But then a new thought came to him. He thought of his dad and how he had always been good, he had never lied, he always kept his promises, and he could always be trusted.
Junior was nervous. He was even scared.
He took a hold of his gift and laid it in the middle of the stones.
With shaky paws, and a trusting heart, Junior grabbed the flint.
Just as he was about to make a spark, Mr. Bear called out.
“Don’t do it,” Mr. Bear said.
Junior sat on the ground beside the stones and took a deep breath as tears ran down his cheeks.
“Don’t do it,” Mr. Bear said again.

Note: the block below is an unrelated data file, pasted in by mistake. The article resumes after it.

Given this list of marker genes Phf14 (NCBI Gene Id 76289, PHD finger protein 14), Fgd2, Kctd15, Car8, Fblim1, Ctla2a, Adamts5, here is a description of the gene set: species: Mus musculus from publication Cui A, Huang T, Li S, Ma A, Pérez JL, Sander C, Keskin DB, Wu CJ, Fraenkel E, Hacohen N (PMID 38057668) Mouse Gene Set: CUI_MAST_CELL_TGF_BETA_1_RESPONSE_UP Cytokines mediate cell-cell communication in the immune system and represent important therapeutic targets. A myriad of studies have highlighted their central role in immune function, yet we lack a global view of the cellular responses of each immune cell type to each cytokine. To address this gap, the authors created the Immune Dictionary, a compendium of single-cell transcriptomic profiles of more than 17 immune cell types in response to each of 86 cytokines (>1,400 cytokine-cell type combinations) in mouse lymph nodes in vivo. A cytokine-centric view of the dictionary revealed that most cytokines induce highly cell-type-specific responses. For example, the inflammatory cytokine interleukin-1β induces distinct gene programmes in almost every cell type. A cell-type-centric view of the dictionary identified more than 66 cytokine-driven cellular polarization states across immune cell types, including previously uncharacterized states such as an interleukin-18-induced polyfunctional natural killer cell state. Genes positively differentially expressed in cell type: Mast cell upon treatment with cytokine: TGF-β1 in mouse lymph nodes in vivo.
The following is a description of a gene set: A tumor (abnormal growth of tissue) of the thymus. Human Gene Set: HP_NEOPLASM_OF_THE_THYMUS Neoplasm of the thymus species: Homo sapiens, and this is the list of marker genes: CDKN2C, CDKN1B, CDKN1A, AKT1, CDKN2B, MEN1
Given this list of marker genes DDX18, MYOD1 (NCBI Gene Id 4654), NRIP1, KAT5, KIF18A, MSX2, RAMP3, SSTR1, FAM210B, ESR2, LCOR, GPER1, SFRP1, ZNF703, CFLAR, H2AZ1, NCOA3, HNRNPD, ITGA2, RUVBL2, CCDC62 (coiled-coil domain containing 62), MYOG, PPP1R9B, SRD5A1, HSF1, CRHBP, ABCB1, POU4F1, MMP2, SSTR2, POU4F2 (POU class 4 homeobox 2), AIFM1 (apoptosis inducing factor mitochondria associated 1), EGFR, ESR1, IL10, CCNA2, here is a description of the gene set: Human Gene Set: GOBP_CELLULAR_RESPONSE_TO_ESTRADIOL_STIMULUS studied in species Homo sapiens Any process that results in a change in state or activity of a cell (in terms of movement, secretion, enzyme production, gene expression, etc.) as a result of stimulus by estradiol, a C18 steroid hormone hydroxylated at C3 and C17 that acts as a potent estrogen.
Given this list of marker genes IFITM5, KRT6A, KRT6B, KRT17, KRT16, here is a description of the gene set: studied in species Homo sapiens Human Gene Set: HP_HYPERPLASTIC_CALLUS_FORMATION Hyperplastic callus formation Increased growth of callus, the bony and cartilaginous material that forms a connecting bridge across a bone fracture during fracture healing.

“Why did you ask me to do that?” Junior asked, still shaking a bit.
“I wanted to know something,” Mr. Bear said. “I wanted to know that you trusted me more than you loved your gift. Now I know you do.”
Junior climbed into his dad’s lap.
“And I always will,” he said as his dad wrapped his arms around him.
“Junior Bear,” Mr. Bear whispered. “Because you have done this and not withheld your favourite gift, I have something for you.”
Junior looked to see where his dad was pointing. Wiping the tears from his eyes he noticed something underneath a nearby brush. As he looked closer he saw it was a dump truck, but it was bigger than his other one. Much bigger.
Junior ran over and pulled it out.
“What’s this?” he asked.
“This is the dump truck I always promised you,” Mr. Bear replied. “I’ve always had this one in mind as my promise to you.”
“How did it get here?”
“My son,” Mr. Bear said quietly. “I had this trip planned before you even asked for a truck."